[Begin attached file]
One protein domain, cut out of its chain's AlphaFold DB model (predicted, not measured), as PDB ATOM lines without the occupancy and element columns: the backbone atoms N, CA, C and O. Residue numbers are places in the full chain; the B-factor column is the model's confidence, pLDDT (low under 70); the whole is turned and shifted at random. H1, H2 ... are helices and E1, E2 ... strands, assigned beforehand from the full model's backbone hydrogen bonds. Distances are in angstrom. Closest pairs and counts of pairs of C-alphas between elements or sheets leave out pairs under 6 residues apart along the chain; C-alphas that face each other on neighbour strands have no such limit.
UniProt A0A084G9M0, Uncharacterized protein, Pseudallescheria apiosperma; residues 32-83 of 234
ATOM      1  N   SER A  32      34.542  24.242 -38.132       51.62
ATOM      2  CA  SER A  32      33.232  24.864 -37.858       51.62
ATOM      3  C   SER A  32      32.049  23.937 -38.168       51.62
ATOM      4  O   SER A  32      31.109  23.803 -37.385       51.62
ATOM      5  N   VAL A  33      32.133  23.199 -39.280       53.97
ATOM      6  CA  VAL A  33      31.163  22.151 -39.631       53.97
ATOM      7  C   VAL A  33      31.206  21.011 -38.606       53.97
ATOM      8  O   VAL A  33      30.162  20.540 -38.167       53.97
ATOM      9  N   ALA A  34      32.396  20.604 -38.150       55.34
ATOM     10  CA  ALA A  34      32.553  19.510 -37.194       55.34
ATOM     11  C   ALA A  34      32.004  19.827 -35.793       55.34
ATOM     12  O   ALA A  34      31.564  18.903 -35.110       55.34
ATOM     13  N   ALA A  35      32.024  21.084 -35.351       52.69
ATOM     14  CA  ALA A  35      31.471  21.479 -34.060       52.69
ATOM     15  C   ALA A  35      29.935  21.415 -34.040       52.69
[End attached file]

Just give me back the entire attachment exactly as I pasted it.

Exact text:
One protein domain, cut out of its chain's AlphaFold DB model (predicted, not measured), as PDB ATOM lines without the occupancy and element columns: the backbone atoms N, CA, C and O. Residue numbers are places in the full chain; the B-factor column is the model's confidence, pLDDT (low under 70); the whole is turned and shifted at random. H1, H2 ... are helices and E1, E2 ... strands, assigned beforehand from the full model's backbone hydrogen bonds. Distances are in angstrom. Closest pairs and counts of pairs of C-alphas between elements or sheets leave out pairs under 6 residues apart along the chain; C-alphas that face each other on neighbour strands have no such limit.
UniProt A0A084G9M0, Uncharacterized protein, Pseudallescheria apiosperma; residues 32-83 of 234
ATOM      1  N   SER A  32      34.542  24.242 -38.132       51.62
ATOM      2  CA  SER A  32      33.232  24.864 -37.858       51.62
ATOM      3  C   SER A  32      32.049  23.937 -38.168       51.62
ATOM      4  O   SER A  32      31.109  23.803 -37.385       51.62
ATOM      5  N   VAL A  33      32.133  23.199 -39.280       53.97
ATOM      6  CA  VAL A  33      31.163  22.151 -39.631       53.97
ATOM      7  C   VAL A  33      31.206  21.011 -38.606       53.97
ATOM      8  O   VAL A  33      30.162  20.540 -38.167       53.97
ATOM      9  N   ALA A  34      32.396  20.604 -38.150       55.34
ATOM     10  CA  ALA A  34      32.553  19.510 -37.194       55.34
ATOM     11  C   ALA A  34      32.004  19.827 -35.793       55.34
ATOM     12  O   ALA A  34      31.564  18.903 -35.110       55.34
ATOM     13  N   ALA A  35      32.024  21.084 -35.351       52.69
ATOM     14  CA  ALA A  35      31.471  21.479 -34.060       52.69
ATOM     15  C   ALA A  35      29.935  21.415 -34.040       52.69